Although emphasizing superordinate goals and the identities associated with them may represent an effective means of uniting members of diverse groups, it falls short as a strategy for finding value indiversity. Indeed, taken to its logical extreme, self-categorization theory suggests that members of diverse groups should become so single-mindedly committed to the groups' agendas that distinctions among them become blurred. Such blurring of the differences that make a team diverse will necessarily thwart efforts to find value indiversity. From this vantage point, although emphasizing superordinate identities may serve to unify members of diverse groups initially, as a strategy for finding value indiversity, it is tantamount to arguing that the best way to exploit a resource (in this case, the unique characteristics of diverse group members) is to minimize and disregard that resource! (Swann et al., 2004)
For this reason, the authors look to self-verification theory to find value in diversity.
As opposed to self-categorization, self-verification theorizes that group members will actively attempt to make certain what they experience in the group conforms to their thoughts and feelings about themselves.
To this end, they employ three distinct strategies. First, people construct self-verifying opportunity structures (…) by seeking and entering into groups in which they are apt to enjoy confirmation of their self-views. Second, people work to ensure that the evaluations they receive will confirm their self-views by systematically communicating those self-views to fellow group members. Finally, people use their self-views to guide the selection, retention, and interpretation of their experiences in groups. (Swann et al., 2004)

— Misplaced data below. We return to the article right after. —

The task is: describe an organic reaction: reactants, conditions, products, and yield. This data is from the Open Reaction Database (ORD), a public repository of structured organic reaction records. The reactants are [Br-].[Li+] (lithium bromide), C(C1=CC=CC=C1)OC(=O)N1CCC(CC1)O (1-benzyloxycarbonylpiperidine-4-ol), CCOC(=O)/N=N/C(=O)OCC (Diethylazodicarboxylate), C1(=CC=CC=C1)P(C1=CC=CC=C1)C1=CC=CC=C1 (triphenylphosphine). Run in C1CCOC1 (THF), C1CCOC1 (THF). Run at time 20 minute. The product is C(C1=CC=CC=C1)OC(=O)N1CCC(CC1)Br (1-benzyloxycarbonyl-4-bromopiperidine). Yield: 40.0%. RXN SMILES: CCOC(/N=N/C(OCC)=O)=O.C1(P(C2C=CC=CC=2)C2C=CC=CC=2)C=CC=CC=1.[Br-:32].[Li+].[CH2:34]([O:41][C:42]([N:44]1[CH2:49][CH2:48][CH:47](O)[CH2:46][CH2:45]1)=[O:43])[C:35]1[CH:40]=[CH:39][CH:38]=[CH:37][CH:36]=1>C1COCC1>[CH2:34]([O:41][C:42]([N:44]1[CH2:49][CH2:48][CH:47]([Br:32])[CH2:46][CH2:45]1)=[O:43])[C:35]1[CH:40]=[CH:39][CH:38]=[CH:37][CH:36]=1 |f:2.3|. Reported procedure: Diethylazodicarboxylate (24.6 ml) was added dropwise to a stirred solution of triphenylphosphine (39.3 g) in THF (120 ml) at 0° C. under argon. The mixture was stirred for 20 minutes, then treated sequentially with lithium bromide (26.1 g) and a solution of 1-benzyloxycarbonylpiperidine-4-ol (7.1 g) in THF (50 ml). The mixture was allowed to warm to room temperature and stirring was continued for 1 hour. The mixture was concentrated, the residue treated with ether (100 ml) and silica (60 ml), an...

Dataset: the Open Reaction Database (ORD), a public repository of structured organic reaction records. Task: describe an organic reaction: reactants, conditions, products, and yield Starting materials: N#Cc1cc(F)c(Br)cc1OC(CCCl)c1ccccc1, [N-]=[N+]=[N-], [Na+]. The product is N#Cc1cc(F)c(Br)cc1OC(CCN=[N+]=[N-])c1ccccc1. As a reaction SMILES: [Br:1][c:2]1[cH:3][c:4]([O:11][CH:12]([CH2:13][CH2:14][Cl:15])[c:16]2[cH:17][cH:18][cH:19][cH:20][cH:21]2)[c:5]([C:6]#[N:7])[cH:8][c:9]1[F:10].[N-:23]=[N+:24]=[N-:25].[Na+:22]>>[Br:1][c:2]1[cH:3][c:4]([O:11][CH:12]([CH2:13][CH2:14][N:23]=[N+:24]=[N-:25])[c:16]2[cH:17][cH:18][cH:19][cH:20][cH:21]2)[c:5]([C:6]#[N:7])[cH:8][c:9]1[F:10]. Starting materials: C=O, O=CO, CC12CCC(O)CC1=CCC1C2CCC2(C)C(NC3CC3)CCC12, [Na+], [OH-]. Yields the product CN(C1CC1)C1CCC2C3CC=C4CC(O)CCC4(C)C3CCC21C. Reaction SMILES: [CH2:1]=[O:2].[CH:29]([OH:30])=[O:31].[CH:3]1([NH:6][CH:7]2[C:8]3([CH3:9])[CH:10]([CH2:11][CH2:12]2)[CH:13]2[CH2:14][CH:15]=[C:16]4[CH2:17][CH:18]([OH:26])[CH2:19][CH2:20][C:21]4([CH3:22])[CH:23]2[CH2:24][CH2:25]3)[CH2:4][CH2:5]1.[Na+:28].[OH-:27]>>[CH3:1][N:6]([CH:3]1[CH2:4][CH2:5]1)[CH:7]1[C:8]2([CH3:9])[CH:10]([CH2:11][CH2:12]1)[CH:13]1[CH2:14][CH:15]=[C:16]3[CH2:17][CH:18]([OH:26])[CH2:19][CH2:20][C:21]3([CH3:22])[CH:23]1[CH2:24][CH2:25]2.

It is this self-verification that allows diverse groups to function as effectively as they do, surpassing the results of homogeneous groups. The researchers understand that more work needs to be done on this subject, specifically concerning demographic and functional differences. In addition, they suggest the goal of facilitating self-verification should be studied, as should how self-verification unfolds in larger groups and organizations. This research should assist managers “in designing interdependent work, motivating employees or colleagues, or leading teams. One key goal here may be maximizing the flexibility of the organization in general and work environment in particular.” (Swann et al., 2004)